As described above, a clock producing circuit for storing and reproducing data according to the present invention generates a reference clock signal having a predetermined frequency; generates a first sync-signal detection signal when the value measured from the reference clock signal, in the time period between two adjacent pulses in the input signal is equal to a predetermined reference value; separates the clock edge pulse from the input signal by the first sync-signal detection signal and then outputs the clock edge pulse; generates the reproducing clock signal having a predetermined frequency which coincides with the separated clock edge pulse. Thus the sync-signal can also be detected by a stable reference clock signal when starting. Variation of the data or tolerance of rotation of the spindle can be widened for stable starting.

Patent Citations
Cited PatentFiling datePublication dateApplicantTitle
US4596963 *Jul 13, 1984Jun 24, 1986Plessey Overseas LimitedPLL with lock up detector and lock acquisition circuit
US4872155 *Mar 1, 1988Oct 3, 1989Pioneer Electronic CorporationClock generator circuit and a synchronizing signal detection method in a sampled format system and a phase comparator circuit suited for generation of the clock
Referenced by
Citing PatentFiling datePublication dateApplicantTitle
US5204848 *Jun 17, 1991Apr 20, 1993International Business Machines CorporationAdjusting amplitude detection threshold by feeding back timing-data phase errors
US5208833 *Apr 8, 1991May 4, 1993Motorola, Inc.Multi-level symbol synchronizer
US5226026 *Sep 24, 1991Jul 6, 1993Olympus Optical Co. Ltd.Optical card reproducing apparatus provided with a function of generating pseudo synchronizing pattern detecting signals
US5448543 *Aug 31, 1992Sep 5, 1995Hitachi, Ltd.Apparatus for reproducing data from a regenerative signal using a PLH circuit having loop gain control
US5526332 *Jun 22, 1994Jun 11, 1996Matsushita Electric Industrial Co., Ltd.Reference clock generator for sampled servo type disk unit and disk unit
US5572557 *Jun 2, 1994Nov 5, 1996Nec CorporationSemiconductor integrated circuit device including PLL circuit
US5663942 *Apr 27, 1995Sep 2, 1997Matsushita Electric Industrial Co., Ltd.Jitter measurement apparatus detecting amplitude of phase errors between information signal and synchronized clock signal
US5691967 *Sep 14, 1995Nov 25, 1997Sony CorporationRecording or reproducing apparatus having a spindle servo control runaway prevent feature
US5703851 *Oct 8, 1996Dec 30, 1997Sony CorporationClock reproducing device utilizing a frequency of wobble groove information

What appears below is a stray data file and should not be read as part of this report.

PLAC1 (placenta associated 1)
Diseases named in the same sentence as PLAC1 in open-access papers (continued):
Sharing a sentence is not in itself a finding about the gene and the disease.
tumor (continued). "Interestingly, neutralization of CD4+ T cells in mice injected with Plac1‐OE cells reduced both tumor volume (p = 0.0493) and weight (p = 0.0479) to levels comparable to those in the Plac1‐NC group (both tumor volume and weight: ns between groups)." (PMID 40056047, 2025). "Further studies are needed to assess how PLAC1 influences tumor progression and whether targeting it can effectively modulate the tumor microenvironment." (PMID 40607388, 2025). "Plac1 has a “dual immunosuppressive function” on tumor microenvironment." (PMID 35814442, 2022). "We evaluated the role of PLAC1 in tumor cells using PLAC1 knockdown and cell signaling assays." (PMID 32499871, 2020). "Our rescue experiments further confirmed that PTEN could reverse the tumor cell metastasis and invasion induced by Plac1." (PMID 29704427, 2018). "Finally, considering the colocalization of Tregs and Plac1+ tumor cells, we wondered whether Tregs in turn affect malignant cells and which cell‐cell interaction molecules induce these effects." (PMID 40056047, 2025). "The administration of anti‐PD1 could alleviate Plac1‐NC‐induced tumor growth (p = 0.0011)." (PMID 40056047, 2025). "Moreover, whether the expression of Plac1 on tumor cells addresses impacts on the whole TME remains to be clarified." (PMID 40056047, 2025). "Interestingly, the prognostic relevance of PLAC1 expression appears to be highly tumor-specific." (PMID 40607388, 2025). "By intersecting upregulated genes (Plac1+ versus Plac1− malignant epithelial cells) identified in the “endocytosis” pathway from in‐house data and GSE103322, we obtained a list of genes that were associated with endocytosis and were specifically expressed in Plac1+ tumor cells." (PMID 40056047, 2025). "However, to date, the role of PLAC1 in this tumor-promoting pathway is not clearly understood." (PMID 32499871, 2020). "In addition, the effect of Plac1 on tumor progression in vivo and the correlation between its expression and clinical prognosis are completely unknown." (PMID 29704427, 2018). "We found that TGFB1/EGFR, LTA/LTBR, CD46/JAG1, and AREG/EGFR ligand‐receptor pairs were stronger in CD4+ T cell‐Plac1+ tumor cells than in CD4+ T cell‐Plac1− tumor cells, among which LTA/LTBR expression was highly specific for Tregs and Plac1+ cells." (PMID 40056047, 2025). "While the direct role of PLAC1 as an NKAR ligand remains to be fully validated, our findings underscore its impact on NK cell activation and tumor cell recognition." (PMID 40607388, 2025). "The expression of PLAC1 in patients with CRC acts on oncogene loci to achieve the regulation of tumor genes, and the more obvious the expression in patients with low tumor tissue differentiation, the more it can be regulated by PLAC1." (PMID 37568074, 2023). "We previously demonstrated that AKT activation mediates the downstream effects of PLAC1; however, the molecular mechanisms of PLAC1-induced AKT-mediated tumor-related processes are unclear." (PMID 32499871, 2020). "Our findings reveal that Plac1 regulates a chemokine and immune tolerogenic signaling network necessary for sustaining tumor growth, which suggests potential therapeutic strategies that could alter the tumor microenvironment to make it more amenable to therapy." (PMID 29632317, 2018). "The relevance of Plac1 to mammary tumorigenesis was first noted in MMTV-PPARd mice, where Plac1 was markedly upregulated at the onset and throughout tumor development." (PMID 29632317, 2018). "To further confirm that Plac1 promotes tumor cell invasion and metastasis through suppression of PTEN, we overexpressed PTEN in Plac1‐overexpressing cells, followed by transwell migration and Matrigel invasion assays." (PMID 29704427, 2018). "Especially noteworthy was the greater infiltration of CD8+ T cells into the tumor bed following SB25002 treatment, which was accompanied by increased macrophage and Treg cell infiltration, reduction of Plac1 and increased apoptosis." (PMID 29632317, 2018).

US5805546 *Dec 9, 1996Sep 8, 1998Sony CorporationRecording or reproducing apparatus having a spindle servo control linked to laser power control
US7292513 *Jan 28, 2004Nov 6, 2007Via Technologies, Inc.Method of correcting clock of compact disk and circuit thereof
US8451971Mar 19, 2009May 28, 2013Mediatek Inc.Communication systems, clock generation circuits thereof, and method for generating clock signal
US8526559Mar 25, 2009Sep 3, 2013Mediatek Inc.Communication systems and clock generation circuits thereof with reference source switching
US8619938 *Dec 5, 2008Dec 31, 2013Mediatek Inc.Clock generation devices and methods
US20050135211 *Jan 28, 2004Jun 23, 2005Pei-Jei HuMethod of correcting clock of compact disk and circuit thereof
US20090168943 *Dec 5, 2008Jul 2, 2009Mediatek Inc.Clock generation devices and methods
DE19932635B4 *Jul 13, 1999Apr 21, 2005Siemens AgSynchronisierverfahren für eine Empfangseinheit und hiermit korrespondierende Empfangseinheit
Classifications
U.S. Classification369/47.28, 375/364, 331/15, G9B/27.025, G9B/20.035, G9B/27.033, G9B/27.052, 386/201
International ClassificationG11B20/14, H03L7/095, G11B27/36, H03L7/087, G11B27/19, G11B20/18, G11B20/16, G11B27/30
Cooperative ClassificationG11B20/1403, H03L7/087, H03L7/095, G11B27/36, G11B20/1879, G11B27/19, G11B27/3027
European ClassificationG11B27/30C, G11B27/19, G11B20/14A, H03L7/095, G11B27/36, H03L7/087
Legal Events
DateCodeEventDescription
Dec 5, 1988ASAssignment
Owner name: PIONEER ELECTRONIC CORPORATION, NO. 4-1, MEGURO 1-
Free format text: ASSIGNMENT OF ASSIGNORS INTEREST.;ASSIGNOR:YOKOGAWA, FUMIHIKO;REEL/FRAME:004986/0031
Effective date: 19880920
Owner name: PIONEER ELECTRONIC CORPORATION, JAPAN
Free format text: ASSIGNMENT OF ASSIGNORS INTEREST;ASSIGNOR:YOKOGAWA, FUMIHIKO;REEL/FRAME:004986/0031
Effective date: 19880920
May 10, 1995FPAYFee payment
Year of fee payment: 4
May 11, 1999FPAYFee payment
Year of fee payment: 8
Apr 23, 2003FPAYFee payment
Year of fee payment: 12